Show Some Respect to the Minor Leagues of College

JUCO sports is becoming seen as the minor leagues for major universities


Image of Mt. SAC’s slogan from Wikimedia commons.

When a high school athlete finishes their time in high school they have the choice to end their athletic career right then, and there, or pursue to continue it collegiately. If they decide to continue playing in college that would depend on a few factors. If they are good enough they get scouted and are given the opportunity to be awarded a scholarship to play for a major university. Yet, If they are not that fortunate, there is still another option; Junior College.

Junior college athletics is another gateway into the world of college athletics. Junior colleges focus on recruiting local high school athletes by giving them the opportunity to demonstrate their skills before transferring. The competitiveness of junior college athletics can be compared to that of any major university. This high level of competition allows the players to develop their skills as if they played at any university. Junior college athletics is on par with universities in the quality of their sports.

Yet there is one major difference between the junior college and university athletic experience. Junior college athletics only last two years. Once a player has played two years for a junior college, they must transfer to university to continue to play collegiately or stop entirely. These rules allowed universities to benefit. This allowed universities access to another pool of athletes, but this pool would be more developed having collegiate playing experience. This would inadvertently make junior colleges similar to the minor leagues in professional sports.

In minor league sports, the teams are semi-professional and work cohesively with a major sports team. A perfect example is professional baseball with their different class teams. Minor League teams develop the players that are drafted by the professional organization. As the young players move up the levels of the minor league systems they become a polished professional athlete ready for “The Show.” Minor league teams also rehabilitate players that are recovering from injury or revitalizing their career. Thus creating a place for athletes to take the time and develop the skills to perform at the high level they are expected to.

So does this mean junior colleges are the collegiate minor league? No, they most definitely are not. Junior college athletics is one of the highest forms of athletics in the country. The level that junior college athletics play at is just as high as universities and professionals at some moments. Junior college athletics is extremely intense due to the fact that everyone is fighting for a spot on the team and to transfer. This intensity polishes the athletes, making them ready for anything. This can be seen by the manner in which junior college athletes seamlessly transition to playing for a university or professionally. Some good examples of this can be Aaron Rodgers, Albert Pujols, and even Mt. SAC’s own Rachaad White who is tearing up NCAA Football.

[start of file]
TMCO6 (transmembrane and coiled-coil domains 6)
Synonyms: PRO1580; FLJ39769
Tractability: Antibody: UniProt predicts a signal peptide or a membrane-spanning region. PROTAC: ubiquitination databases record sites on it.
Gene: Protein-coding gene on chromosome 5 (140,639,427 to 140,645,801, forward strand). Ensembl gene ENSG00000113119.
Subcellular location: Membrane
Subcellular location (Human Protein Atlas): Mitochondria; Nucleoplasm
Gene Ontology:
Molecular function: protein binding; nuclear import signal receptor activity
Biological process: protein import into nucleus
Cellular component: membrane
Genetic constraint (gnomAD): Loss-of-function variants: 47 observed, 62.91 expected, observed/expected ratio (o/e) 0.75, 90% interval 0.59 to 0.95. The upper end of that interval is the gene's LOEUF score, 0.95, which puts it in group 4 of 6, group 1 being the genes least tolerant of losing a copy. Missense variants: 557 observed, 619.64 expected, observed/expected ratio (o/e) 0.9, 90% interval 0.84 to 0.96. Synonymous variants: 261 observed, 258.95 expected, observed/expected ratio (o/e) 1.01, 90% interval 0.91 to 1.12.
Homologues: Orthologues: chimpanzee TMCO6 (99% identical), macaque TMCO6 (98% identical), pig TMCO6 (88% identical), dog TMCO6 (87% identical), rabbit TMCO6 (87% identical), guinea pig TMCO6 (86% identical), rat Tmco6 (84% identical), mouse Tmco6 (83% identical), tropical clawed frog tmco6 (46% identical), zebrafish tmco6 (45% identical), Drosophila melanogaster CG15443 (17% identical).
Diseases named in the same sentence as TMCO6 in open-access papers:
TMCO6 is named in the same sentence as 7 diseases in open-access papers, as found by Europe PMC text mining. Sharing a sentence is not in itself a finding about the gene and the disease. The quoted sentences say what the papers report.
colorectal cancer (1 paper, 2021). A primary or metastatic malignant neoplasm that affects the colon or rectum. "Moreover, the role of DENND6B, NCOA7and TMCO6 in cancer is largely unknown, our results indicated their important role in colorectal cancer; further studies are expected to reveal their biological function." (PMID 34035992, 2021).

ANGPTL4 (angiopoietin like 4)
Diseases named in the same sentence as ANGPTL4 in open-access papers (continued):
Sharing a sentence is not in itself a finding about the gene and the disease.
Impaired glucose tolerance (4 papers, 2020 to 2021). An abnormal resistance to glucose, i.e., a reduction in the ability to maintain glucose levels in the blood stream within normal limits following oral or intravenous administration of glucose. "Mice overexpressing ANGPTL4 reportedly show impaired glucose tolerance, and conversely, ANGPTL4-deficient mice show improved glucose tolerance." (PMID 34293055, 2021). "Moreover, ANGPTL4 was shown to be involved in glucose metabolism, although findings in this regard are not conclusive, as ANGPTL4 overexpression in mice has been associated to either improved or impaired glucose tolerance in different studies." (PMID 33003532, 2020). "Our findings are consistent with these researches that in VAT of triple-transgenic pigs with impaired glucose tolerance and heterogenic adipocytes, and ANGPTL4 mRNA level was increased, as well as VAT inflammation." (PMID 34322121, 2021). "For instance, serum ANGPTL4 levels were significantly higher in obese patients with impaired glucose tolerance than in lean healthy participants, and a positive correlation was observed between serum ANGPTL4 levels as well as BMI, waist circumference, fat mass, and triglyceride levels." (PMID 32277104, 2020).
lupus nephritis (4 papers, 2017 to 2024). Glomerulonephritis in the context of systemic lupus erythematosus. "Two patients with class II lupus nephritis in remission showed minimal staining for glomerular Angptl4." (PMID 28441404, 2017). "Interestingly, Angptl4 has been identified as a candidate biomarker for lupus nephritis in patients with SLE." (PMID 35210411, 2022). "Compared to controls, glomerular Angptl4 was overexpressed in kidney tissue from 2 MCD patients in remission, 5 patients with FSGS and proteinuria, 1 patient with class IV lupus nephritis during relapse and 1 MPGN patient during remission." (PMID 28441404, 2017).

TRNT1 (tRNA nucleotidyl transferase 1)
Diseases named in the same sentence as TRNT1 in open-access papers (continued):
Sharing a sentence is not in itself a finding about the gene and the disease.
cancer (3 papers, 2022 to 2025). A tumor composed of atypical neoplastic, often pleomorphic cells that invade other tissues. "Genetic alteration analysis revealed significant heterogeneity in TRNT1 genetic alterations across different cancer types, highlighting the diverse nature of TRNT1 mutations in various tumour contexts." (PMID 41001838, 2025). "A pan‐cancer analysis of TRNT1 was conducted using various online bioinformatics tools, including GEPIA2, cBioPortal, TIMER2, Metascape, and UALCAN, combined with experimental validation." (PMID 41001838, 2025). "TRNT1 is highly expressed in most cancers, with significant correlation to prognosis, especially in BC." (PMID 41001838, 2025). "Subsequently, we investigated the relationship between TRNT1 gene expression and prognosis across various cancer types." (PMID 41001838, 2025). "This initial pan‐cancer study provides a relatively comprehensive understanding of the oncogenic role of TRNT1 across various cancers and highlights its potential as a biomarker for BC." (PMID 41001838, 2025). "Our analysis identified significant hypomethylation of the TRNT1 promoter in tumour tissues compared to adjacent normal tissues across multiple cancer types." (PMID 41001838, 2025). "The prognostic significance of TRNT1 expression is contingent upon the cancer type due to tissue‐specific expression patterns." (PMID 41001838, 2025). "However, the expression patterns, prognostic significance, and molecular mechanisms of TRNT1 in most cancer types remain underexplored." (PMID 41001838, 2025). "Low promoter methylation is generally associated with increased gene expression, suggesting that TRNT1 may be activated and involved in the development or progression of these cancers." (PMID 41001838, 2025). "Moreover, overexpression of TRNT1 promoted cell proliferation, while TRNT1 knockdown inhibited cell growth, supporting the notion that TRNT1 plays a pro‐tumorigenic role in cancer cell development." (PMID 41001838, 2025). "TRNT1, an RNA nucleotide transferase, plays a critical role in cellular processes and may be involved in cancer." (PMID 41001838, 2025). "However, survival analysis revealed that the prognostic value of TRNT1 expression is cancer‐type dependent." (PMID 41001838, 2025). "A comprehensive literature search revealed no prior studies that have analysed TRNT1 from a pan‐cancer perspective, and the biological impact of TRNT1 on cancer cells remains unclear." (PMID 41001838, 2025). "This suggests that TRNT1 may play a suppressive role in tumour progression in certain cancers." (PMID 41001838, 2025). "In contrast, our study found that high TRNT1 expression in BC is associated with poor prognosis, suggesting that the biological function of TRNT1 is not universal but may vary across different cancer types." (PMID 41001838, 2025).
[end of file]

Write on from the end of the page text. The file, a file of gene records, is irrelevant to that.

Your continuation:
Junior College athletics has become notably prevalent in recent years. Athletes are seeing college changing as the years go by. Junior college is becoming a viable choice for athletes to utilize. There has been a trend in recent years for some athletes to leave high school a year early and enroll into a junior college to face stronger competition, which has helped the talent level improve over time. In the past two MLB Drafts there have been a total of 118 junior college players that have been selected to play in the MLB. This number continues to go up as the years progress. Not only is it seen in baseball, but in other sports as well. The NBA, NFL, and NHL all have had their numbers increase in the amount of junior college athletes have entered their leagues every year.

Junior College athletics have come a long way from what people used to know it as. The old stigma of being second rate athletes is no more. JUCO athletes have proven themselves to be just as good if not better than higher levels of competition. Junior College Athletics should not be slept on whatsoever.